January 28, 2011
It has been widely reported on Christian discussion sites and more recently in the newspapers that a Ugandan civil rights activist has been murdered in his home earlier this week. President Obama and the Secretary of State, Hilary Clinton have both issued statements condemning this murder and the climate of bigotry and violence that surrounds it. The Archbishop of Canterbury, meeting with Anglican Primates in Dublin has today, (belatedly in the view of many), issued his own statement even as protestors outside the meeting were begging him to do so. The Primate of Uganda, Luke Henry Orombi is not in attendance because he doesn’t want to be I the room with the presiding Bishop of the Episcopal Church.
The slow and half-hearted condemnation of bigotry in the midst of a meeting marred by the absence of those in our church who foment such bigotry by their absence is both unfortunate and a disgrace.
That said, we must recognize that the Anglican Communion is only a ‘bit player’ in the Ugandan horror. If anything, Dr. Williams’ consistent efforts to keep Orombi In some kind of conversation had led to some statements, however muted, from some Ugandan bishops against a bill proposed in the Ugandan Parliament that would codify the outlawing of homosexuality and allow for the death penalty in some, (loosely defined) circumstances.
Inevitably, rather as we saw after the murder of Representative Gabrielle Giffords in Arizona, there is a lot of finger pointing going on. The beleaguered gay community is clear that this is a hate crime against an outspoken activist who had been singled out along with a few others by a small circulation virulent newspaper who perpetuates the myth that homosexuals raid schools and recruit children. (The paper subsequently lost a lawsuit on the issue.) The police want to portray the crime as nothing but another robbery–murder in a notoriously bad area.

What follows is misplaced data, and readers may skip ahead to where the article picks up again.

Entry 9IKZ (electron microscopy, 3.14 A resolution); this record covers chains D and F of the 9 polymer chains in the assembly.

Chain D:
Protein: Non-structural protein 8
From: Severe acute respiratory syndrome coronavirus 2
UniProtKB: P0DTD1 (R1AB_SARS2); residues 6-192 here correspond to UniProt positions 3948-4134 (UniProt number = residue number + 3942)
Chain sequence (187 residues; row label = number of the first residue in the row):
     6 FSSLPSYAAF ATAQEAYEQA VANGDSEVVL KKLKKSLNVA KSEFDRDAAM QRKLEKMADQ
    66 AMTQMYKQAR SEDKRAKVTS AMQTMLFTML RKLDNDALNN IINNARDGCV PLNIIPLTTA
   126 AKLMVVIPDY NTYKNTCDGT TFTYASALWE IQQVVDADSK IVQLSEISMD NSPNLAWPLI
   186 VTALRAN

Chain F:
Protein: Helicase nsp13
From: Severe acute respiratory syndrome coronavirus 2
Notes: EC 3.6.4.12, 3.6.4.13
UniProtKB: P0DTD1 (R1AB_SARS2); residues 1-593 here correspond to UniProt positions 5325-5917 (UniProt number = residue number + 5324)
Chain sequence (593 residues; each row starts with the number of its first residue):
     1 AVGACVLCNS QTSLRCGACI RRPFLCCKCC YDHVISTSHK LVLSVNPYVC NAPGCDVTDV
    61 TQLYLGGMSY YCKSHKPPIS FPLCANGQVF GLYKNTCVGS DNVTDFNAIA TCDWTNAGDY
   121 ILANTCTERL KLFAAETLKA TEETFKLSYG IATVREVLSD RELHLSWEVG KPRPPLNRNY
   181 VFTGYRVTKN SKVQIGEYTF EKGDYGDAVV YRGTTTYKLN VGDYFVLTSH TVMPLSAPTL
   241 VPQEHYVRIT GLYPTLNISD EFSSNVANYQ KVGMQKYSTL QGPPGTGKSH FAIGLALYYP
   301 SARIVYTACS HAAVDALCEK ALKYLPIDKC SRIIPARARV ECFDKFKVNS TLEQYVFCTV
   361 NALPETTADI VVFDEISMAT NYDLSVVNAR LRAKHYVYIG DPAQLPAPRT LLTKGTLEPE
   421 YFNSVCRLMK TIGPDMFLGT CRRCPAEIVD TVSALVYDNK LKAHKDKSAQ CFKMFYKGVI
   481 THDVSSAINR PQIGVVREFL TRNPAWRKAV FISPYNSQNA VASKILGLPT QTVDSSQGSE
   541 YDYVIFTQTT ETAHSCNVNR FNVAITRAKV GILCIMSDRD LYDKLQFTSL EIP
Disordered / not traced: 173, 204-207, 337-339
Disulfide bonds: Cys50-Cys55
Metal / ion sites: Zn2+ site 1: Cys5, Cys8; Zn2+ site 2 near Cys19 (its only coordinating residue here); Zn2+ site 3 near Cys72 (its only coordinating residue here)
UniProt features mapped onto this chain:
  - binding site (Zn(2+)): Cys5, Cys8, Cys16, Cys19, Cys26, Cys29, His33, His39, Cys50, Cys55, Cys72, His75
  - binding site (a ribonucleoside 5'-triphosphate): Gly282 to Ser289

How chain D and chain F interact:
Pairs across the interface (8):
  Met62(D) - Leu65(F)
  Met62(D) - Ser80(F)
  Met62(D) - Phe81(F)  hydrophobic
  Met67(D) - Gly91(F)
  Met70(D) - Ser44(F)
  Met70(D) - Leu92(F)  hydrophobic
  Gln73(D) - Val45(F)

The chairperson of one gay rights group in that country, a Ms. Val Kalende, has blamed American evangelicals who visited in 2009 led m by a man called Don Schmierer. He is accused of holding rallies and meeting with Ugandan officials of how gay men sodomize teenage boys and how the gay movement is an institution intended to defeat the marriage based society. Mr. Schmierer is ‘horrified’, feels like a victim of prejudice himself, says he offered parenting classes and “spoke to help people.”
Whatever influence Mr. Schmierer had in shaping the proposed Ugandan laws which are still under consideration but on hold thanks to threats in aid cuts from foreign nations, any responsibility he might bear is not a direct cause and effect kind of responsibility. Viruletn laws condemning homosexuality are to be found throughout the African Continent and especially in the East.
People of good will clearly have a role to play in protesting this insanity and making clear that prejudice in any form leads to violence in many forms. The hard work of creating a climate in which gun violence is abhorred and made difficult is part of that work in many places in this world. So is creating climates that do not solve disagreement with abuses of power. So are many other things. What we know beyond a shadow of a doubt is that those in power resist any notion of climate change. Those in power profit from the way things are. That is how we get our power.
In the church we are by no means immune to a dislike of change when it seems to affect our lives which are hard enough without someone monkeying with the balance of them. No0netheless, we also know what grace there can be for everybody when those who are currently held back, held down, threatened, persecuted and the like are set free and assisted in becoming full participants in the community which is more fully human itself because of their participation.